Ever since Christian Bale first donned the iconic black cowl in 2005’s Batman Begins, The DC Extended Universe has been all about everything being very dark and gritty.
Everybody is brooding and troubled, seemingly living in a world that’s perpetually rainy and devoid of any colour. Even the ill-fated Suicide Squad, despite Margot Robbie’s best efforts to inject some much-needed cartoony craziness as the psychopathic Joker obsessed Harley Quinn, felt pretty bleak.
Enter Supergirl, along with the rest of DC’s critically lauded TV universe (the trippy Legends of Tomorrow and the consistently excellent Arrow and The Flash) it’s a world away from the seriousness and angst of the current movies.
A bright colour palette, occasionally cheesy dialogue and a charismatic lead in Melissa Benoist all added up to make the first season a genuinely fun ride. But can the showrunners carry this over into the second?
Thankfully the answer is yes.
Picking right back up where last season left off, we start with Kara and Hank discovering an unconscious man (Chris Wood) lying inside the mysterious crash-landed pod and taking him to the DEO headquarters.
Although he’s basically forgotten about in the first three minutes of the episode, the CW have confirmed that it’s a version of the character Mon-El. A hero with similar powers to Kara and her famous cousin (more on him in a bit) but from the planet Draxamite instead of Krypton. It’ll be interesting to see how he’ll play a part in what’s to come.
Returning home, Kara learns from a conveniently timed TV news report that the crew on-board the spacecraft Venture are in serious trouble now one engine has exploded. Arriving on the scene, she’s joined by Superman (Teen Wolf star Tyler Hoechlin) and they leap into action saving everyone in the nick of time.
Hoechlin’s debut was probably the most anticipated moment of the episode and it more than lived up to expectation. He’s charming and confident whilst Superman and enthusiastic and adorably awkward as bespectacled journalist Clark Kent (Supergirl also wears glasses when she’s working as Kara Danvers, are they like the ultimate weapon of disguise?), whilst the chemistry between him and Benoist is lively enough to make their family relationship seem believable.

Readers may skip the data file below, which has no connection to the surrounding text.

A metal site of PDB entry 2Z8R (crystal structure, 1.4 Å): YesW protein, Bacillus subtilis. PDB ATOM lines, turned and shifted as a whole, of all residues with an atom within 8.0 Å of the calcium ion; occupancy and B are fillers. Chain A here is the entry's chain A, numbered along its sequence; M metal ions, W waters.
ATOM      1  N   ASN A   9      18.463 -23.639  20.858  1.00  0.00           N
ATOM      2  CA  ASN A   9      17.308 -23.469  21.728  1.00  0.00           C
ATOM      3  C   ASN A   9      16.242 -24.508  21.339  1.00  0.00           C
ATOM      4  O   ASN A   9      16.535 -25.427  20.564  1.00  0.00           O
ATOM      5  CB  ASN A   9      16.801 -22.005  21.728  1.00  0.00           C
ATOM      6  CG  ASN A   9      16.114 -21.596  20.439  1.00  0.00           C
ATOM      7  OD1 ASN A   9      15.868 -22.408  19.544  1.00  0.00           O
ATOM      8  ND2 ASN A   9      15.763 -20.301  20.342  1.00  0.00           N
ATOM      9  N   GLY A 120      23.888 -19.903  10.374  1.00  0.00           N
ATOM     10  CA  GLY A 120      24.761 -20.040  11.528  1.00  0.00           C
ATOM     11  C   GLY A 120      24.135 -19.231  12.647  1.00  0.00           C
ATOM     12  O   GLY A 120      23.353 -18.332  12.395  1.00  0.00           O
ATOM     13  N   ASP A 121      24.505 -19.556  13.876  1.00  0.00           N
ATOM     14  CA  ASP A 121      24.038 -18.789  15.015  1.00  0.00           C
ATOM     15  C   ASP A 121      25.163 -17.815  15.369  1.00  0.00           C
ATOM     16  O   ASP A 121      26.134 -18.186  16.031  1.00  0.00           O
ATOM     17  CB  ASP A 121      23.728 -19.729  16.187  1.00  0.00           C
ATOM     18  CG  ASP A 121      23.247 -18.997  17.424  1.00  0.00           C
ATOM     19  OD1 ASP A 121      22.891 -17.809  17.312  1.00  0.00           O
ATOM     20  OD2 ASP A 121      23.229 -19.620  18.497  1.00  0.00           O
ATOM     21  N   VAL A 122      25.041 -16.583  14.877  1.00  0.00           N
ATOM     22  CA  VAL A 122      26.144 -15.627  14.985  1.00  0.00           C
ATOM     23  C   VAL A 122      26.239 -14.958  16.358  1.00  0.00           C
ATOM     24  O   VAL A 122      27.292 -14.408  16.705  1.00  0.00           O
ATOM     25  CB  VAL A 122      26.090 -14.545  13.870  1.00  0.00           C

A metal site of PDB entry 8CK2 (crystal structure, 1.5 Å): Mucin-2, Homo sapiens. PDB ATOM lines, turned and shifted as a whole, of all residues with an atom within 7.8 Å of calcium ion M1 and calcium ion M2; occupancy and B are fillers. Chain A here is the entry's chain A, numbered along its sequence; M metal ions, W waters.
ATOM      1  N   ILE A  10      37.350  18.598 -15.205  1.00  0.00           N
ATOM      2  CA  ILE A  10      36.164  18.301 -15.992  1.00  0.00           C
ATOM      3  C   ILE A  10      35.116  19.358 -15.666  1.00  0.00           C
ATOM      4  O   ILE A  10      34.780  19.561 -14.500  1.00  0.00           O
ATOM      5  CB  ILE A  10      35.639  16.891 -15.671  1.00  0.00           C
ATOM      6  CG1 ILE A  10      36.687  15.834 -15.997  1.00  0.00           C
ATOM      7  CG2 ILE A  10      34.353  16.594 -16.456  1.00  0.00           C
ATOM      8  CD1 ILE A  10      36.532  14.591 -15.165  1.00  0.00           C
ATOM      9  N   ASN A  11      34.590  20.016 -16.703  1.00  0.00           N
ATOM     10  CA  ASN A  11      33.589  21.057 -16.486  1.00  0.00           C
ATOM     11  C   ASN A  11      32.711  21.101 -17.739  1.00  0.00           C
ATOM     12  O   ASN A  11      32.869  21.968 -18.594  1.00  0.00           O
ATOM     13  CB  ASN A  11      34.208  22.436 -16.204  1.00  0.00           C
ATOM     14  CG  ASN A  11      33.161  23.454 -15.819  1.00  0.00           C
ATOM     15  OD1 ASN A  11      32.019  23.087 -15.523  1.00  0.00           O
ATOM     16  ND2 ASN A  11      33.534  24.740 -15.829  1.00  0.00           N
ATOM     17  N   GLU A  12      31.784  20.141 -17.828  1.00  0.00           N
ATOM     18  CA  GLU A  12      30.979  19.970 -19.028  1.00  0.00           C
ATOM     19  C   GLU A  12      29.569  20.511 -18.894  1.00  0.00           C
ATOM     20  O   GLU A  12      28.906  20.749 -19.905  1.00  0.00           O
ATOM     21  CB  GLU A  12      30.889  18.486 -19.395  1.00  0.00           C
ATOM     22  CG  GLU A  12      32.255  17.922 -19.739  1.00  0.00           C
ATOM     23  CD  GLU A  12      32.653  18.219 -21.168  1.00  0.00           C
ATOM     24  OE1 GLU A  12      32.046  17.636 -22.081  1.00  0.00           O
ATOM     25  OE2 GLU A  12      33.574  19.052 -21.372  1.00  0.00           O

Another important new character to be introduced this episode is Lena Luthor (Katie McGrath) sister to evil tycoon Lex, who we learn is currently in jail for dropping a nuclear bomb on California.
Although a quick investigation by a naturally suspicious Supergirl doesn’t turn up anything, I feel like it’s fairly obvious that such a close relation to Superman’s famous arch nemesis (played with a suitable amount of icy mysteriousness by McGrath) will have something to do with the big bad of the season.
Supergirl makes some important personal decisions this episode in an effort to figure out the next step in her civilian life. Last season was all about her gaining confidence in the super side of her personality but now it’s time to focus a bit more on Kara Danvers.
Taking a nod from her cousin, she decides on a new job as a journalist (which also may be partly due to Calista Flockhart, who played Kara’s brilliantly bitchy boss and mentor Cat Grant, going from a series regular to a recurring guest role) and wisely ditches last season’s limp love interest James Olsen (Mehcad Brooks) telling him that they’d be better as friends.
All in all, this first episode is a very strong start for season 2. Melissa Benoist is delightful as ever in the main role, walking the perfect balance between the slight cheesiness of Supergirl’s old fashioned plucky charm and a modern day feminist confidence. The introduction of Superman, which could have been quite heavy handed, seemed very natural and was helped no end by Hoechlin’s great quirky performance. If the new storylines are able to continue on in the same interesting well-paced vein of last season, DC’s TV reputation will continue to soar.
New episodes of Supergirl will air every Monday at 8pm on Sky1.